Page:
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I was so much older then,
Im younger than that now.
-- My Back Pages, Bob Dylan
Ubuntu release day is over and it ships with LibreOffice 3.5.2 -- the best free office suite ever.


A big Thank You to everyone who contributed to make that possible: LibreOffice developers, bugwranglers, testers, translators, documentation writers, infrastructure admins, packagers, event organizers, administrative gremlins and everyone I forgot.

In the best "the king is dead, long live the king"-fashion, lets look forward to a great LibreOffice 3.6.X series which will be on the next Ubuntu release named Quantal Quetzal. And here is a piece to keep us moving quickly and confidently: a first bibisect archive of LibreOffice 3.6/master. See "How to Bibisect"  or Florians excellent video for what to do with it -- the only change is that this bibisect needs Ubuntu 12.04 (precise) instead of Ubuntu 11.10 (oneiric) now. I will provide updates for this bibisect along as we approach the LibreOffice 3.6 release.

Bibisect already proved very helpful in triaging and preventing regressions in LibreOffice 3.5 -- in LibreOffice 3.6, we will be able to even better control the quality and pinpoint problems, since we have bibisect-3.6 continuing right were bibisect-3.5 ended: At the start of the LibreOffice 3.5 release branch. This will give us an enormous practical advantage in quickly identifing and fixing issues in our huge codebase -- without the highly intrusive encumbrance and overhead that the dogmatic classic approaches to QA enforce and burden projects with(*).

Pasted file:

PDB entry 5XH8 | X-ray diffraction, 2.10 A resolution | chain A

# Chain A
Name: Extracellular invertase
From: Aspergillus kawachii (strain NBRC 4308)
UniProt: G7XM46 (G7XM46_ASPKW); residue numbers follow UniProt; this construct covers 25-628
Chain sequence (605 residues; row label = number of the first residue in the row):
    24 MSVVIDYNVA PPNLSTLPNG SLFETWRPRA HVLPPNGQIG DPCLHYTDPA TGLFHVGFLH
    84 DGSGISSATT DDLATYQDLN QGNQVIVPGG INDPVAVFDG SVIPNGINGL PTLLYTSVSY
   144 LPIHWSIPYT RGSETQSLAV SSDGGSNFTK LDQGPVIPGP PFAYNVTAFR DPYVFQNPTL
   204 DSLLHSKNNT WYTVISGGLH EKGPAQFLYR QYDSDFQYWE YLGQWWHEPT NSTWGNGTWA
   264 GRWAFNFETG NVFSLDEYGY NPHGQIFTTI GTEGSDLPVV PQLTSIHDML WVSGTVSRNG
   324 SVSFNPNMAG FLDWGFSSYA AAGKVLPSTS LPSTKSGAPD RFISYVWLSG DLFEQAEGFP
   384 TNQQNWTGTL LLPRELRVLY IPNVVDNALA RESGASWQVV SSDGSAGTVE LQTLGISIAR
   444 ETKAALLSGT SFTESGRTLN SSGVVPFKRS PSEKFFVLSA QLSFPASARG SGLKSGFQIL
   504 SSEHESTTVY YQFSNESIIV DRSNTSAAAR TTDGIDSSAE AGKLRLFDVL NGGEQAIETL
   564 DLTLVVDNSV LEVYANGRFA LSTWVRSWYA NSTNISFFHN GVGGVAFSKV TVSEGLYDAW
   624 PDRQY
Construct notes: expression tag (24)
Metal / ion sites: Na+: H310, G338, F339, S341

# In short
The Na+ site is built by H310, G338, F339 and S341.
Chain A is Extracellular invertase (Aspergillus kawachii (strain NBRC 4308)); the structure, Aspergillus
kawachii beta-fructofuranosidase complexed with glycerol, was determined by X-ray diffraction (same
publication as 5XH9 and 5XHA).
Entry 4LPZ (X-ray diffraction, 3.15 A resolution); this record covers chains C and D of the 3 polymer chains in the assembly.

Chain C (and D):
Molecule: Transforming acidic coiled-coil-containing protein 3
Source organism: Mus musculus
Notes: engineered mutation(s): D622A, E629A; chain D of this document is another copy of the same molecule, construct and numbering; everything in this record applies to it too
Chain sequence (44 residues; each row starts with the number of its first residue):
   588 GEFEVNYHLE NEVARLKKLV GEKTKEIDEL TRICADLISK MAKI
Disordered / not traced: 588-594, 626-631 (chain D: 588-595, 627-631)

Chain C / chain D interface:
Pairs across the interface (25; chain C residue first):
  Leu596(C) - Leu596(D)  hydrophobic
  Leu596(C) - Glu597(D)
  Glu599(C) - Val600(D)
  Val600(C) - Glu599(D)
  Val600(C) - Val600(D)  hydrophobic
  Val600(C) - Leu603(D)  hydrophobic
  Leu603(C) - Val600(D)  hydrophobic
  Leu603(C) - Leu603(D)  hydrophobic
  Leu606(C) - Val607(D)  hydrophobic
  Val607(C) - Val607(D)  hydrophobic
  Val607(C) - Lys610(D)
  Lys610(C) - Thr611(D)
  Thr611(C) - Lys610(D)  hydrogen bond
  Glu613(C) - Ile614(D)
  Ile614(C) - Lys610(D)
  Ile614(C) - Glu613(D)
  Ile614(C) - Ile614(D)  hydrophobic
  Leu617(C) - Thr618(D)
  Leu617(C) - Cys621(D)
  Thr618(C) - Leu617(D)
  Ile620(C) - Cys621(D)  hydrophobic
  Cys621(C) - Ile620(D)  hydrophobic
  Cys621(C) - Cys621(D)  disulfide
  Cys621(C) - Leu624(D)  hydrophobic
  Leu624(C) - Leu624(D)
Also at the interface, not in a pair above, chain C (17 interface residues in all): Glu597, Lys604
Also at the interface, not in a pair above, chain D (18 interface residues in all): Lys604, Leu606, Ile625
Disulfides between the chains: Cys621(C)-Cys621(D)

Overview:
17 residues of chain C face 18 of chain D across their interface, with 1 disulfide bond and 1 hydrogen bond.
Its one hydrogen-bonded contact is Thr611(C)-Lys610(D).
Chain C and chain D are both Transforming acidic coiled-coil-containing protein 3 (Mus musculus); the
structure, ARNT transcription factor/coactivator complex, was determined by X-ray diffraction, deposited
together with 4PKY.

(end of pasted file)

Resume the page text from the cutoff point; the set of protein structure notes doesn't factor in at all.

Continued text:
(*) We implement those too, but are only tightening them on the release branches.

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Come together, yeah
Come together, yeah
Come together, yeah
Come together, yeah

...
-- the Beatles, Come Together

Here is a short update on the state of LibreOffice Packaging on Ubuntu (and Debian):
During the 3.4/3.5 upstream releases, Debian (and thus Ubuntu) switched from building with the old libreoffice-build wrapper to a clean direct build. All patches had to be either upstreamed or migrated from libreoffice-build to our own vendor-patches. This is a lot of thankless work (as it risks regressions, while nothing changes if everyting goes well). A quick "git log" against the LibreOffice packaging repository from the 3.4.1-1 release to now (3.5.2) shows more than 800 commits -- over 600 of those by Rene Engelhard, but also including contributions by Lionel Elie Mamane, Nelson A. de Oliveira, Rico Tzschichholz, Lubok Lunak.

These changes have made Ubuntu and Debian come a lot closer to upstream -- a lot of patches have been either removed as obsolete, upstreamed to LibreOffice or included as vendor-patches. With only 41 Patches in debian/patches we are a lot closer to upstream now, which is very good as it removes the need to doublecheck bugs to be Debian/Ubuntu-specific in the most cases. Of the five patches that are only in Ubuntu, but not in Debian: